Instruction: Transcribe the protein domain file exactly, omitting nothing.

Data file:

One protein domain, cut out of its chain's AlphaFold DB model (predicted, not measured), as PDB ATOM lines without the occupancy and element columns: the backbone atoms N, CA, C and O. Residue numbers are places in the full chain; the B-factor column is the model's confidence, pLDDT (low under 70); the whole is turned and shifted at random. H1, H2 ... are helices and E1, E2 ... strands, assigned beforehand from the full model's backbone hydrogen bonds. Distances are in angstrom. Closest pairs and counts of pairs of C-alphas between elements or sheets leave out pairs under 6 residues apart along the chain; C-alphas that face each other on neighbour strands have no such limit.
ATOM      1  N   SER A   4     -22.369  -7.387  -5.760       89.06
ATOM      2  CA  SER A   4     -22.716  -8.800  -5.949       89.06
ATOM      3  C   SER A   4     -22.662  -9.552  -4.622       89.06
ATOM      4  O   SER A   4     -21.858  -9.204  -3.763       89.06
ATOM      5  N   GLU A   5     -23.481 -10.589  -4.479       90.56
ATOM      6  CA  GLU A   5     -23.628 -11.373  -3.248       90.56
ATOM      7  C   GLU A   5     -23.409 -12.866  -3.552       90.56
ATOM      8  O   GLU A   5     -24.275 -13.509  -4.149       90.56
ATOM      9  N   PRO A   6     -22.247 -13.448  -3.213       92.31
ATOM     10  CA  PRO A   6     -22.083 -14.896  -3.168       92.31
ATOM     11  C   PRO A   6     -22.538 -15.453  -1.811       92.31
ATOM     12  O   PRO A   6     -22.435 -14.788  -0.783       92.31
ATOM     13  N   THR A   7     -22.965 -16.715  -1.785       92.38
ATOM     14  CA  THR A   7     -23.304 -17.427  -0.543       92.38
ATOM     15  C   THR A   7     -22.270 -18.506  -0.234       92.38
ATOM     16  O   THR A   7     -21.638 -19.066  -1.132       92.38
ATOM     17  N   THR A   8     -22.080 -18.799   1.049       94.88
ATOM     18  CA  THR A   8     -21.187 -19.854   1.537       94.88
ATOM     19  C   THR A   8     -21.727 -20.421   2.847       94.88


One protein domain, cut out of its chain's AlphaFold DB model (predicted, not measured), as PDB ATOM lines without the occupancy and element columns: the backbone atoms N, CA, C and O. Residue numbers are places in the full chain; the B-factor column is the model's confidence, pLDDT (low under 70); the whole is turned and shifted at random. H1, H2 ... are helices and E1, E2 ... strands, assigned beforehand from the full model's backbone hydrogen bonds. Distances are in angstrom. Closest pairs and counts of pairs of C-alphas between elements or sheets leave out pairs under 6 residues apart along the chain; C-alphas that face each other on neighbour strands have no such limit.
ATOM      1  N   SER A   4     -22.369  -7.387  -5.760       89.06
ATOM      2  CA  SER A   4     -22.716  -8.800  -5.949       89.06
ATOM      3  C   SER A   4     -22.662  -9.552  -4.622       89.06
ATOM      4  O   SER A   4     -21.858  -9.204  -3.763       89.06
ATOM      5  N   GLU A   5     -23.481 -10.589  -4.479       90.56
ATOM      6  CA  GLU A   5     -23.628 -11.373  -3.248       90.56
ATOM      7  C   GLU A   5     -23.409 -12.866  -3.552       90.56
ATOM      8  O   GLU A   5     -24.275 -13.509  -4.149       90.56
ATOM      9  N   PRO A   6     -22.247 -13.448  -3.213       92.31
ATOM     10  CA  PRO A   6     -22.083 -14.896  -3.168       92.31
ATOM     11  C   PRO A   6     -22.538 -15.453  -1.811       92.31
ATOM     12  O   PRO A   6     -22.435 -14.788  -0.783       92.31
ATOM     13  N   THR A   7     -22.965 -16.715  -1.785       92.38
ATOM     14  CA  THR A   7     -23.304 -17.427  -0.543       92.38
ATOM     15  C   THR A   7     -22.270 -18.506  -0.234       92.38
ATOM     16  O   THR A   7     -21.638 -19.066  -1.132       92.38
ATOM     17  N   THR A   8     -22.080 -18.799   1.049       94.88
ATOM     18  CA  THR A   8     -21.187 -19.854   1.537       94.88
ATOM     19  C   THR A   8     -21.727 -20.421   2.847       94.88